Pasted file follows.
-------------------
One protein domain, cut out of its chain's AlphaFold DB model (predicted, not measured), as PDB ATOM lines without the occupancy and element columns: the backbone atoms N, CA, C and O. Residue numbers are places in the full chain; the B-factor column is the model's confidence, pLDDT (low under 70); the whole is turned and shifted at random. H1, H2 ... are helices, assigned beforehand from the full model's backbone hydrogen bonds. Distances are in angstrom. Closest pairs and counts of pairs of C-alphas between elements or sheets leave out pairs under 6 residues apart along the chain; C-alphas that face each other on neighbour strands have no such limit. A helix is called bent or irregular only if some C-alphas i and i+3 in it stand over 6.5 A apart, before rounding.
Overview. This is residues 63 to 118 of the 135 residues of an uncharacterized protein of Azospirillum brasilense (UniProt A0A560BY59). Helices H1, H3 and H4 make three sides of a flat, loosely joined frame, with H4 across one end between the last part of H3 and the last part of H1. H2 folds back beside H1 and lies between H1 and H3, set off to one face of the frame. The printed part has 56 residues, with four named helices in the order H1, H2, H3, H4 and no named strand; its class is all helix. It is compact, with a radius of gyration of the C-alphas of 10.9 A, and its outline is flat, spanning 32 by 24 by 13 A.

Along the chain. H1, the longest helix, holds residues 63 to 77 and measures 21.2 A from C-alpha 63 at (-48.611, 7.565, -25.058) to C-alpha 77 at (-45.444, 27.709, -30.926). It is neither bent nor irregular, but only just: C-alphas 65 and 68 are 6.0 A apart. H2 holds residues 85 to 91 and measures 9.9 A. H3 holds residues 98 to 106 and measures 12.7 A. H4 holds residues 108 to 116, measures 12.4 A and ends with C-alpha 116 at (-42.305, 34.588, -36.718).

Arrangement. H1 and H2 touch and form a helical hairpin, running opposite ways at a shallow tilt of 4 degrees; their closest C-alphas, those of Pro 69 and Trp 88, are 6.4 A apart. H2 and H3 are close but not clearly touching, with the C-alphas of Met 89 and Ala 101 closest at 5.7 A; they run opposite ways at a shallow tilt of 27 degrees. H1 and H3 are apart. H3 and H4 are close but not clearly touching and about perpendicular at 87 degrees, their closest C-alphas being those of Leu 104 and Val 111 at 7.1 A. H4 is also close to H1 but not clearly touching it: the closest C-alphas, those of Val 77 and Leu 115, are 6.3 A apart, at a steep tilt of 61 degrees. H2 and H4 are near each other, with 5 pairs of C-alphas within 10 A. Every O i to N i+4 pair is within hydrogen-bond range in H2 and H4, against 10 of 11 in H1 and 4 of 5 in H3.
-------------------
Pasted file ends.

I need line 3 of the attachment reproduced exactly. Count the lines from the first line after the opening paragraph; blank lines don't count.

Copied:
Arrangement. H1 and H2 touch and form a helical hairpin, running opposite ways at a shallow tilt of 4 degrees; their closest C-alphas, those of Pro 69 and Trp 88, are 6.4 A apart. H2 and H3 are close but not clearly touching, with the C-alphas of Met 89 and Ala 101 closest at 5.7 A; they run opposite ways at a shallow tilt of 27 degrees. H1 and H3 are apart. H3 and H4 are close but not clearly touching and about perpendicular at 87 degrees, their closest C-alphas being those of Leu 104 and Val 111 at 7.1 A. H4 is also close to H1 but not clearly touching it: the closest C-alphas, those of Val 77 and Leu 115, are 6.3 A apart, at a steep tilt of 61 degrees. H2 and H4 are near each other, with 5 pairs of C-alphas within 10 A. Every O i to N i+4 pair is within hydrogen-bond range in H2 and H4, against 10 of 11 in H1 and 4 of 5 in H3.